Every CES has at least theme — a dominant technology that vendors and technology companies are talking about, even if it doesn’t take center stage at anyone’s keynote. At CES 2015, one of the most prominent themes has been the Internet of Things, and Intel’s keynote, in which CEO Brian Krzanich plucked a tiny microprocessor off his lapel, couldn’t have captured that trend more adroitly. This new chip, codenamed Curie, is the kind of product Intel is hoping will give it a leg up in thecritical Internet of Things market over the long term.
If you haven’t seen IOT-related topics burning up the headlines at ExtremeTech or other websites, there’s a simple reason why — no one, despite a great deal of collective contemplation, has figured out how to make the concept of a web-connected toaster sing quite a like a new video card or even a major automotive push. Nonetheless, vendors large and small are pushing forward with the idea that various microcontroller-equipped devices will be integral parts of our personal lives in the not-too-distant future.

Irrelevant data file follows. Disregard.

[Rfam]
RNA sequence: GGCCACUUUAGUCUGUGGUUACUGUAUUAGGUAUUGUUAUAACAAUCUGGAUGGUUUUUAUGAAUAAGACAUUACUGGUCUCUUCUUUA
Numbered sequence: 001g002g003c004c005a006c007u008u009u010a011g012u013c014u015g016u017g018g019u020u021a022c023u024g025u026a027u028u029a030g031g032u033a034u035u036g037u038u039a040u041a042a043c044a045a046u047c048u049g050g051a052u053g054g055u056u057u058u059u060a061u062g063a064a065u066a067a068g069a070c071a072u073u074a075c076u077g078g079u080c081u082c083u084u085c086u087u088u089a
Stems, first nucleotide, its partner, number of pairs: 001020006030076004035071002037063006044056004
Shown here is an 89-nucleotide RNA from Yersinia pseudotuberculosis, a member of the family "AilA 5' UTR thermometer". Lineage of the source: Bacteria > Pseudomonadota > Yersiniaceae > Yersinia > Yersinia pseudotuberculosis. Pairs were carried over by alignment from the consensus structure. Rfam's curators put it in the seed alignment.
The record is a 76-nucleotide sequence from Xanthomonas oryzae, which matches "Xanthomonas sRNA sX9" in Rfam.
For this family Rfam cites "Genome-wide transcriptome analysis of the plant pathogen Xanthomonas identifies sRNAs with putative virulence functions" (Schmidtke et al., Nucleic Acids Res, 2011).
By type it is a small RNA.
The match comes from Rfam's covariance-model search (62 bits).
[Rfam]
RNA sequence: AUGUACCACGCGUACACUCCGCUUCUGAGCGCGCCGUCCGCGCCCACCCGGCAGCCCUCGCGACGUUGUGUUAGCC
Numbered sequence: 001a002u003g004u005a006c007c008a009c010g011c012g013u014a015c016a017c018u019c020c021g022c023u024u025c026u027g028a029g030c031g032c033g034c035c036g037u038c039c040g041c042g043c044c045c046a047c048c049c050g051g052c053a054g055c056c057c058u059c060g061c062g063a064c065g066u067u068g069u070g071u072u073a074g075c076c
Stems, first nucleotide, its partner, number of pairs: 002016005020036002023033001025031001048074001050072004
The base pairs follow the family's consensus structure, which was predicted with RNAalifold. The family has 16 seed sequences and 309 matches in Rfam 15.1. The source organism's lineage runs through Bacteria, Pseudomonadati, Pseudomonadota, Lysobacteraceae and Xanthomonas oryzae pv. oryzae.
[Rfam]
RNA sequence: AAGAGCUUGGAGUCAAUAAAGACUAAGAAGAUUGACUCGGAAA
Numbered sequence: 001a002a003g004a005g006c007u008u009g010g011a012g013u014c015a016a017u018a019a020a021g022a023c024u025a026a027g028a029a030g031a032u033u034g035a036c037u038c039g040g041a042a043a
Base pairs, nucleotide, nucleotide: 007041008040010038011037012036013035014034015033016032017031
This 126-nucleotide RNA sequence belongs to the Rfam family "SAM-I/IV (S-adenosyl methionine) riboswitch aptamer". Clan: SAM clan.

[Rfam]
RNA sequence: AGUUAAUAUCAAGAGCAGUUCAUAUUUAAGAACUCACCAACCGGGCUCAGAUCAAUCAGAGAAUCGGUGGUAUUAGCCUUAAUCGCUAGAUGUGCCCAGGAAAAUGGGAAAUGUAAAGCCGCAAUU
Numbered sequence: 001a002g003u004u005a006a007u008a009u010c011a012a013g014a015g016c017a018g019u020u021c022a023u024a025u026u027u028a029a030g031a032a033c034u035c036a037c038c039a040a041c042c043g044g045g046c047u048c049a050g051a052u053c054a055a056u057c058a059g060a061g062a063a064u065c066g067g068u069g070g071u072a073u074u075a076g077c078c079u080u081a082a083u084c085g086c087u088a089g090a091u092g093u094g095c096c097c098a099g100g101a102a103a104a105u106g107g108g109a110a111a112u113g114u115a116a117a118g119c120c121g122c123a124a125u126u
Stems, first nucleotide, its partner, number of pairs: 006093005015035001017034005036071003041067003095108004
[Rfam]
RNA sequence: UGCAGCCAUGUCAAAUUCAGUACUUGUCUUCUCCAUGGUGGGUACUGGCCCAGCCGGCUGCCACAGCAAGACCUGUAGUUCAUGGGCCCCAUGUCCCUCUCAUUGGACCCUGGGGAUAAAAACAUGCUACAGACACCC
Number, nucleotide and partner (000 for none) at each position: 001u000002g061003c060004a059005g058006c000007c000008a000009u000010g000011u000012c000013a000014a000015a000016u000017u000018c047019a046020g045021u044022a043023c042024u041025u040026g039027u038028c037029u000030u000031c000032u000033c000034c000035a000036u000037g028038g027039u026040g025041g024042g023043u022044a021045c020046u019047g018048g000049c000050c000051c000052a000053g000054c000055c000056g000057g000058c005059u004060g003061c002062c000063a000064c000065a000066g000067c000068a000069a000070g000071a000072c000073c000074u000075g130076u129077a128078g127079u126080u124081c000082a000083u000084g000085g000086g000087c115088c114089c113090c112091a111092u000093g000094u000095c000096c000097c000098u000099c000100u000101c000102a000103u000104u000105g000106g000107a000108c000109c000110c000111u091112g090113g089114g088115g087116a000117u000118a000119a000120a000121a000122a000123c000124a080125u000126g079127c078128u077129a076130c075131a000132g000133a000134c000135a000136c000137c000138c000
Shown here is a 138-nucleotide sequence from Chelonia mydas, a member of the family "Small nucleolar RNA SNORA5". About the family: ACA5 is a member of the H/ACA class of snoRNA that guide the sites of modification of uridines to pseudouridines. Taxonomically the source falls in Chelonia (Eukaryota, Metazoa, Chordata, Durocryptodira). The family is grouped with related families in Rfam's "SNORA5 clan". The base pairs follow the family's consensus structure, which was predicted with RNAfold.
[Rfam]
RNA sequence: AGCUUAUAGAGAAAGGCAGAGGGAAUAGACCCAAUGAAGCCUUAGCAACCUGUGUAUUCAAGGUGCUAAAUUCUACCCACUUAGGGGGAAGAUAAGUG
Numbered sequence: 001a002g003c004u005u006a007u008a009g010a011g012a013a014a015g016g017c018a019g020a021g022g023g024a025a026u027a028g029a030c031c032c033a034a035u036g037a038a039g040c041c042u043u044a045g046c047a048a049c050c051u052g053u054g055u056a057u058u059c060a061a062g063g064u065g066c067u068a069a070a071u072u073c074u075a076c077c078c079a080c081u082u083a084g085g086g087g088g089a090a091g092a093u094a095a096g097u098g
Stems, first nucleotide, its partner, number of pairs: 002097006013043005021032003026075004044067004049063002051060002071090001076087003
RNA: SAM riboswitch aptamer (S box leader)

Intel has delivered its keynote at CES 2014, and rather refreshingly the presentation focused almost entirely on wearable and perceptual computing. After years of struggling with the ultrabook moniker and trying to squeeze its way into the smartphone market, it seems Intel is finally ready to lead from the front and create new markets, rather than milk existing markets dry. It’s far from confirmed, but we would not be surprised if this was the end of Intel’s smartphone aspirations. With Intel’s launch of Dual OS devices that run Android and Windows on the same chip, it hasn’t given up on mobile entirely — but there’s still a very long road ahead of Intel if it wants to break into the tablet market in a significant way.
Wearables, wearables, wearables
Back in September 2013, Intel surprised us by showing off Quark — a small, low-power core that’s designed to be produced cheaply at foundries like TSMC, much like an ARM core. At CES 2014, Intel is now showing off a range of gadgets and wearable devices — reference designs, not final products — that appear to be powered by the same Quark processor.